I caught Lyme disease after being bitten by a tick at a BBQ in north London

(Picture: Simtee Few)

In 2015, I was bitten by a tick while at a BBQ in north London.

The next day I started getting flu like symptoms: stiff neck, sweats and fatigue, and I also felt extremely anxious.

I turned to Google and researched ‘tick bite’ – straight away, Lyme disease came up.

I had never heard of Lyme disease before. I immediately went to my GP and suggested she test me for it, to which she agreed and performed the standard test.

The results came back negative, which I now know is because the pathogens of a tick take up to six weeks to show up in the blood.

I trusted the doctor and assumed I didn’t have Lyme disease, so I put my symptoms down to postnatal depression. Despite feeling unwell, I tried to stay positive and pushed myself to keep working and looking after my kids.

I had previously been a very active person, doing boot camps and running, so I tried to adapt to the weird symptoms believing they would pass; in fact, they just got worse.

I had a headache that wouldn’t go away and then I started getting numbness and tingling sensations in my arms and legs in the middle of the night, like I was about to have a stroke.

I started getting extreme panic attacks in my sleep – it felt like I was dying. There were a few times when I really did think I was going to die, and even wrote lists for my kids.

I was in and out of hospital but every time I was sent home with antidepressants and told to get in touch with mental health services.

Deep down I knew something wasn’t right, and then one day, I realised I couldn’t remember how to start the car.

(Picture: Simtee Few)

Because I had already had a negative test for Lyme disease on the NHS I was refused another, so I went to a private clinic and samples of my blood were sent off to America and Germany.

Nearly a year after I was bitten, the test came back highly positive for what had now become chronic Lyme disease.

I was actually relieved. I finally knew what was causing my debilitating symptoms.

I took my results to my GP but I was refused treatment because my tests had been done abroad and were not recognised in the UK.

Lyme disease is caused by borrelia burgdorferi sprirochete, a spiral shaped bacteria that digs its way into your skin tissue like a corkscrew.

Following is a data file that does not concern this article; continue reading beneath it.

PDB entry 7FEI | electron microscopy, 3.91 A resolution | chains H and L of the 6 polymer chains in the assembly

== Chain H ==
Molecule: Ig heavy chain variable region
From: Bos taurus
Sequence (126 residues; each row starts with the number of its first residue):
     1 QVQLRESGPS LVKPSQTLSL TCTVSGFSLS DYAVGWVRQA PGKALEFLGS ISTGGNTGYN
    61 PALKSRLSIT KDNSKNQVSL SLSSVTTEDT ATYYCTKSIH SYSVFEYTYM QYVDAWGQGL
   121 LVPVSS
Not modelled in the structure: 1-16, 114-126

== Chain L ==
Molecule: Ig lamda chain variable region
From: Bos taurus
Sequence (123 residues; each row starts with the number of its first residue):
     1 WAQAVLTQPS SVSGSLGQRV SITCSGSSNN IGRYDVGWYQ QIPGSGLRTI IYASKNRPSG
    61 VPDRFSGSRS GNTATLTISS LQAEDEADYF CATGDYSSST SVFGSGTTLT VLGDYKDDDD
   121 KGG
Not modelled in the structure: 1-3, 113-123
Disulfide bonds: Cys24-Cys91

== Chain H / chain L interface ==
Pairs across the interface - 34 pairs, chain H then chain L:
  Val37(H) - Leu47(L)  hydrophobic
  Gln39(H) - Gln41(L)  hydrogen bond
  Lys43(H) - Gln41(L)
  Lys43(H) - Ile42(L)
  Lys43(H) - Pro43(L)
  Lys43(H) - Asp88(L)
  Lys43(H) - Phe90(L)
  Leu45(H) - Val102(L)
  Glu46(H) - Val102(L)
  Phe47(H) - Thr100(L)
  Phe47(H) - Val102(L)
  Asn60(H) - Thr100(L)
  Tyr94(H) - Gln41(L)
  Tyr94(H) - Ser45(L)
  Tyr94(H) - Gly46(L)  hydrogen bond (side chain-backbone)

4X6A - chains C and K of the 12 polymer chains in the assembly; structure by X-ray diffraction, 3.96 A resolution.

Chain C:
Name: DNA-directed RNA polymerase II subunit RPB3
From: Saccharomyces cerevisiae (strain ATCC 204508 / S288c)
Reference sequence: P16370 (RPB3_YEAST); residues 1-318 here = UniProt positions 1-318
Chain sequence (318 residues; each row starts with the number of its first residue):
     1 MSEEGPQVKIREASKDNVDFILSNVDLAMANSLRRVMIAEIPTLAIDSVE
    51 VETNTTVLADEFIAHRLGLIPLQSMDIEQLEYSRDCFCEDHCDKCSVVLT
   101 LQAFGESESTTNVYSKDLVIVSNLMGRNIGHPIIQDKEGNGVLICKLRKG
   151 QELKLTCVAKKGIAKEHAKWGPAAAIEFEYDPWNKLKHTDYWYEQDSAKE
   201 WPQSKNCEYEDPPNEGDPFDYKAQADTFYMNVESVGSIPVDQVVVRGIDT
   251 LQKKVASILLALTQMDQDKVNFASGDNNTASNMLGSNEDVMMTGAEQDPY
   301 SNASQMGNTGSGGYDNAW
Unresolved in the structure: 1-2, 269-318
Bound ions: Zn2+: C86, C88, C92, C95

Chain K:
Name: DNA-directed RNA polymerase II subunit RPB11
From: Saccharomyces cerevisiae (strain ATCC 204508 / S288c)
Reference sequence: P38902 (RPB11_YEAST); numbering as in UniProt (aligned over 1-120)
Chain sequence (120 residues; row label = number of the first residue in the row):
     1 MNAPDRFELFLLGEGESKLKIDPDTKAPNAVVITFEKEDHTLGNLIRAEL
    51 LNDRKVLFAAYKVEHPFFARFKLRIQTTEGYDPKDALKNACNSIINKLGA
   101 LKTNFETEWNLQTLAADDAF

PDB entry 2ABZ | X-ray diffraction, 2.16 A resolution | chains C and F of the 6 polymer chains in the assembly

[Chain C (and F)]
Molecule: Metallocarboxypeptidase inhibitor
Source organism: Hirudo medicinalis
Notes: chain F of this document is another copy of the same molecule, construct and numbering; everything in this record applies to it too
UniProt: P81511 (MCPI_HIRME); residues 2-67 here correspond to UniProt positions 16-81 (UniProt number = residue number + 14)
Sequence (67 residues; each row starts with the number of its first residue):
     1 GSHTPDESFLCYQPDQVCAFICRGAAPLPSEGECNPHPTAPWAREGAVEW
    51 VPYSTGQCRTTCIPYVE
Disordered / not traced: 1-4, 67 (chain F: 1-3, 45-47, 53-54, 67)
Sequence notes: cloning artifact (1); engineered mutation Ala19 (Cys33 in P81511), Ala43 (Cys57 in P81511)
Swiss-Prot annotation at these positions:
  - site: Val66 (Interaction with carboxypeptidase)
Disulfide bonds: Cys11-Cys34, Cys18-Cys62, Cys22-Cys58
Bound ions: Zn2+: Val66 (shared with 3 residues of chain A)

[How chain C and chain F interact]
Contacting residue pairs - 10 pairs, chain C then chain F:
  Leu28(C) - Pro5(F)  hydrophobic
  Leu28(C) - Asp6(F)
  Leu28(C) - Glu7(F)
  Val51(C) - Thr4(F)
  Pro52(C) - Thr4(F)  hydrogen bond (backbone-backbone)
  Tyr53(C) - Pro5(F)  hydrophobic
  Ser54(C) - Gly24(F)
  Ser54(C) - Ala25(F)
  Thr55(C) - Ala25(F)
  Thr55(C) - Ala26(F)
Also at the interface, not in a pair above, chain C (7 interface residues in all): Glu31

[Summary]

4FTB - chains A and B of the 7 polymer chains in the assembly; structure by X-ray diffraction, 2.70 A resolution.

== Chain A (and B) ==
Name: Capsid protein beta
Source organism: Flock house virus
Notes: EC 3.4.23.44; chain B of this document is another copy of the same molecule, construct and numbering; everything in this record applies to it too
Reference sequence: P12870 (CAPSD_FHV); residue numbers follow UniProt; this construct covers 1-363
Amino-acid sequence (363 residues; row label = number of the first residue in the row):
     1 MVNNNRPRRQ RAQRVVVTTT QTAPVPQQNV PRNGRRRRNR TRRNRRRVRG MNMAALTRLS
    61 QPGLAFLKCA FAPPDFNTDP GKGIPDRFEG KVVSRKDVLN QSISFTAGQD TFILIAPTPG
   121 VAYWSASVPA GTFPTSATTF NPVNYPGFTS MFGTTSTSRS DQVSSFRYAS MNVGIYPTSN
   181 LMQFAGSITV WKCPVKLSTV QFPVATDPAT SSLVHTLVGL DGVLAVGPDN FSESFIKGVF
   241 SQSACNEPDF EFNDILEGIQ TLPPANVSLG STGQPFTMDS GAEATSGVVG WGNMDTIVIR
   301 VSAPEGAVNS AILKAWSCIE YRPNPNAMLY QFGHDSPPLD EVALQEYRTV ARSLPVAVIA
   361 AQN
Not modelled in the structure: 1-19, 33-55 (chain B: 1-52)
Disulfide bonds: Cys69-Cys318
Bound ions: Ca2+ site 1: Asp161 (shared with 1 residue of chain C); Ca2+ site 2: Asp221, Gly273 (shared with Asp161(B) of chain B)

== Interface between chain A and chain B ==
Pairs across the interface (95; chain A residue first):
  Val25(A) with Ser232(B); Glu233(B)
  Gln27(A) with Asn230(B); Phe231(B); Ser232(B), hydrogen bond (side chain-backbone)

It causes inflammation of the brain and can affect everything from your memory and perception to your emotions and overall functioning.

If treated early enough, a course of antibiotics is enough to cure Lyme disease but if it’s chronic, it starts to affect the vital organs in your body.

I immediately started treatment in a private clinic in the UK but saw no improvement.

Lack of awareness among healthcare professionals, and the public, means that a lot of people are being misdiagnosed and end up suffering for years.

I started doing some research and came across a clinic in Germany that treats the disease with fat stem cells and blood stem cells.

We’ve had to re-mortgage our house, use up all our savings and rely on fundraising to be able to afford all the treatments I’ve had both privately here and in Germany.

According to Public Health England, 2,000-3,000 cases of Lyme disease are reported each year and statistics from the World Health Organisation (WHO) revealed that in Europe, there have been 360,000 reported cases of the disease over the last 20 years.

I felt abandoned by the NHS. I don’t believe that blood tests for Lyme disease in the UK are always accurate, which results in people receiving false negative and false positives.

It is difficult to both diagnose and treat, and lack of awareness among healthcare professionals, and the public, means that a lot of people are being misdiagnosed and end up suffering for years.

There is also a misconception that you can only catch Lyme disease in rural areas but this is not the case.

There have been reported cases of people catching Lyme disease in Richmond Park and ticks are found all over the world, including throughout Europe.

It’s time for the NHS to take action and give more funding to effective and efficient testing and treatments for Lyme sufferers.

The majority of GPs in the UK have not had recent training on how to recognise the early signs of Lyme disease.

We must train GPs to recognise the symptoms quickly – even if people don’t have the tell-tale ‘bulls-eye rash’, as only around one-third of people present with it.

The truth is that there is no cure for chronic Lyme disease, it only goes into remission.

I still battle with a lot of symptoms on a daily basis, such as fatigue, severe chest pains, vision problems, migraines and leaky gut syndrome to name just a few.

According to some doctors, chronic Lyme disease doesn’t even exist. Yet here I am, and there are so many others being denied proper treatments sick, suffering in silence.

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